In his speech about voting rights on Tuesday, President Joe Biden told the audience at the National Constitution Center in Philadelphia that he wasn’t “preaching to you.” But that was false humility. Biden’s speech was very much a sermon, and an effective one, about the importance of defeating an assault on democracy.
The warnings from Pachamama, the Mother Earth goddess of Incan mythology, about our abusing the only habitable planet we know are growing in intensity. The conditions for a new record season of heatwaves and wildfires keep piling up, and we, as Latinx people, must take special precautions to confront the upcoming weeks and months.
Better drugs to treat COVID-19 look more appealing than ever. The hope that vaccines would send the virus into retreat with herd immunity is fading as the more transmissible delta variant sweeps across the globe, cases rise, and the vaccine-hesitant millions dig in.
The withdrawal of U.S. troops from Afghanistan signals the end of a war that involved close to 800,000 American service members. Defending against new threats will require the U.S. to replenish its all-volunteer force with fresh recruits — a task made harder by the dwindling number of Americans willing and able to serve.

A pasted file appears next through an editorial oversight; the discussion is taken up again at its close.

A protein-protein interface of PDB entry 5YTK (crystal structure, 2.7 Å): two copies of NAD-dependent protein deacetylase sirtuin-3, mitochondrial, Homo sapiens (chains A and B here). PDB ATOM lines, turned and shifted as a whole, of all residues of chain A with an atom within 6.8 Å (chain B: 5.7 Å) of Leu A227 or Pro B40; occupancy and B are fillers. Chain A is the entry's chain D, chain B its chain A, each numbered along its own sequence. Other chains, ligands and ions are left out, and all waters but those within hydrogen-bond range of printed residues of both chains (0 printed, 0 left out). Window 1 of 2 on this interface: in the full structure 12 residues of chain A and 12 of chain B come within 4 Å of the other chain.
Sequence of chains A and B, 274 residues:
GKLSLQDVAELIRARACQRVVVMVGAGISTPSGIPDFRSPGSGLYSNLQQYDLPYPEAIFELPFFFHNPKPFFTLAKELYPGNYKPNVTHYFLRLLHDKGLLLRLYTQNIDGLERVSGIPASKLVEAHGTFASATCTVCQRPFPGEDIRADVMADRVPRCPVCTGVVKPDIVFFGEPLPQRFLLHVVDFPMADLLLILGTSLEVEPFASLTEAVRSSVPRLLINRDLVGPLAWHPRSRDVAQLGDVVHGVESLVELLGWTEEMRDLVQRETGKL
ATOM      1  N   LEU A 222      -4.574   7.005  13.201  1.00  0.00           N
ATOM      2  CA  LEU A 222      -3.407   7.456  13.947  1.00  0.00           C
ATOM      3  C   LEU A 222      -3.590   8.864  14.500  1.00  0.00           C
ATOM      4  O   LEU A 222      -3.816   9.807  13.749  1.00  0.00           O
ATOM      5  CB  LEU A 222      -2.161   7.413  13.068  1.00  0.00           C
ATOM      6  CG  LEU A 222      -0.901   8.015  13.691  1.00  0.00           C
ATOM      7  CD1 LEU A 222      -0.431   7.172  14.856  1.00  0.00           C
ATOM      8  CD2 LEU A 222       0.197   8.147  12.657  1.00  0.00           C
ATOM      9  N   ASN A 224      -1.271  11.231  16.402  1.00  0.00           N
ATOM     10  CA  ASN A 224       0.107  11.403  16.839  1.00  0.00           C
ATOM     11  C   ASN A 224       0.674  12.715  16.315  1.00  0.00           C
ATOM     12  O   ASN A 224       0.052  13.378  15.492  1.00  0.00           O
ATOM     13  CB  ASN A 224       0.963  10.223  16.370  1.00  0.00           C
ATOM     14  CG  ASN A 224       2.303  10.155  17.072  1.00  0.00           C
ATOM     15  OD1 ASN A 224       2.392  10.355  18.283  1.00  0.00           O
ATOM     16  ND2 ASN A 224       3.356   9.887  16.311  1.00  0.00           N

Throughout the political landscape, our elected officials have called for support for the people of Cuba as they protest the tyrannical regime that denies them basic human rights, a communist rump state left over from the 20th-century Cold War.
Rescuers are continuing the search at the Champlain Towers South, and it may take months to determine what toppled the 12-story condominium last month north of Miami Beach. But the tragedy has already exposed gaps in the way Florida manages high-rise buildings. That’s an invitation to another disaster in a condo-haven like Florida, where tall towers line the beaches, and where the impacts of climate change pose growing risks to lives and property, especially along the coast.
After losing the presidency and the Senate thanks to Donald Trump’s disastrous management of COVID, Republicans look determined to try to ascend again in Washington by parroting his stolen election lies. If you can’t snap out of a slumber, it seems, the second best thing is to dive back into the delusions of your dream.
Although Republicans recoiled when President Joe Biden unveiled his sweeping infrastructure plan in March, a bipartisan group of senators has thrown its support behind one of the less conventional ideas in the package: making a massive investment in broadband networks.
At an outdoor eatery near the Wisconsin state capitol in Madison, I witnessed a woman, whom I suspect lacked a place to live, respectfully ask diners for money. A few wordlessly complied, handing her a couple bucks. I was disturbed by this scene, as were others at nearby tables. My guess is that we were disturbed for different reasons.
Whether we call it corporate responsibility or just being a good neighbor, those who derive profits from Hawaii’s natural and human resources have a moral duty to care for both. Some think this duty can be met simply by providing jobs, but a business model that delivers paychecks to some and sidewalks to others is neither responsible nor neighborly. Increased risk of homelessness is a form of collateral damage that cannot be ignored.